Today’s post is the feature article  from the July 2004 issue of  The Front Porch Newsletter.  If you would like to automatically receive The Front Porch e-newsletter on the last Thursday of each month just click here to sign-up for your complimentary subscription.

blumbergface1“He is rotten to the core.” I remember, while growing up in the South, that every now and then I would hear this phrase being said about someone. It was the lowest of low in terms of character reference! Beyond behavior and beyond wants and needs — the essence of the accusation was that it was the foundation, the very middle, the deep inside core of that person which had spoiled. Their core values had become corrupt.

Even if it was true, it was more likely by evolution rather than by intentional choice. Not many people want to be intentionally rotting at the core. William Graham Sumner described the challenge quite well when he said, “I have never discarded beliefs deliberately. I left them alone in a drawer. After a while I opened it and there was nothing there.”

I used to think it would be easy for any adult to sit and write down their core values. For ten years I co-instructed a Leadership Workshop. Through that experience I discovered how difficult it is for adults to clearly define their core values. My co-instructor would do a terrific job of describing the concept of core values and then send the participants away for what they thought would be an easy 90-minute exercise — to WRITE DOWN their core values. Over the years we came to know the difficult nature of the assignment. The participants would confidently begin by thinking they could write forever. Most participants were surprised in the challenge they faced in finding the right words — or any words.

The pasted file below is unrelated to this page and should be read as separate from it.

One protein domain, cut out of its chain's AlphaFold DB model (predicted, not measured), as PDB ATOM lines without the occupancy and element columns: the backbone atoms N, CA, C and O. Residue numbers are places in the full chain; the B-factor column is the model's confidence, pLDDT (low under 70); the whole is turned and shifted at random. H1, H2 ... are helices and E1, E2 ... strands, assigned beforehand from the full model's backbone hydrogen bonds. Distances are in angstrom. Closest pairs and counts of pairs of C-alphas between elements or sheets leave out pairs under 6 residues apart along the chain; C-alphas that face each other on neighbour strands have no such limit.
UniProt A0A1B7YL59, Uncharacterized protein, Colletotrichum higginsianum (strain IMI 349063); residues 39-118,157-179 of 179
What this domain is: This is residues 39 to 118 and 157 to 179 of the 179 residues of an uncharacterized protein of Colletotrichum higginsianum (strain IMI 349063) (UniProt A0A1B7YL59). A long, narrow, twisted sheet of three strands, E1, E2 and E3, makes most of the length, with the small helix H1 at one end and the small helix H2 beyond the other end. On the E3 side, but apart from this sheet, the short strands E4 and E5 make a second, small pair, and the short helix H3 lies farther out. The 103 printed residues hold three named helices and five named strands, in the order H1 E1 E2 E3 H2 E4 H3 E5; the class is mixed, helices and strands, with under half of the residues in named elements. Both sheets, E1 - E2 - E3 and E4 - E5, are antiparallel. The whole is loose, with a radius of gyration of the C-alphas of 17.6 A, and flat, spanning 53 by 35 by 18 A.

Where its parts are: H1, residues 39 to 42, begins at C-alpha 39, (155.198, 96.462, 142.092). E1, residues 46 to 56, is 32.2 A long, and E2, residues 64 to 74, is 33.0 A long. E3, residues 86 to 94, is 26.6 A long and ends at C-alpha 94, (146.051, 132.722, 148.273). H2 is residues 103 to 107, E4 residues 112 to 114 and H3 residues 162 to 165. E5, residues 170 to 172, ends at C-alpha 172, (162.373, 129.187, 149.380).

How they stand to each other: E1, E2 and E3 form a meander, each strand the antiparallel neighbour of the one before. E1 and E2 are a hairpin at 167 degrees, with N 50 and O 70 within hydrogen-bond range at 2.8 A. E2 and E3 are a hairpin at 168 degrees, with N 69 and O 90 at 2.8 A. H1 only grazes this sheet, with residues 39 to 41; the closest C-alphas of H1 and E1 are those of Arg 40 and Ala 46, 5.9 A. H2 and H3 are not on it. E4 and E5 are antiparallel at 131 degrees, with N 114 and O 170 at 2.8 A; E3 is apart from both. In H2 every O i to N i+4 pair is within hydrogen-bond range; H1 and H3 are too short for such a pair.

There seems to be a dangerous assumption that we just “know” our values. But we have to be careful in what we assume — both individually and within the organization in which we work. Values are most alive when we have specific words to describe them and we remain consciously connected to them. It sounds so simple, but in reality, few of us make a practice of routinely making this connection. Remember, be careful of what you assume you know!

How consciously, intentionally and concretely are you connected to your values?

Action Idea: First, take a 30-minute block of time this next month and WRITE DOWN your core values. Second, get a copy of the core values of your organization and read them. Better yet, memorize them and take personal responsibility for bringing them to life in your work and in your relationships at work!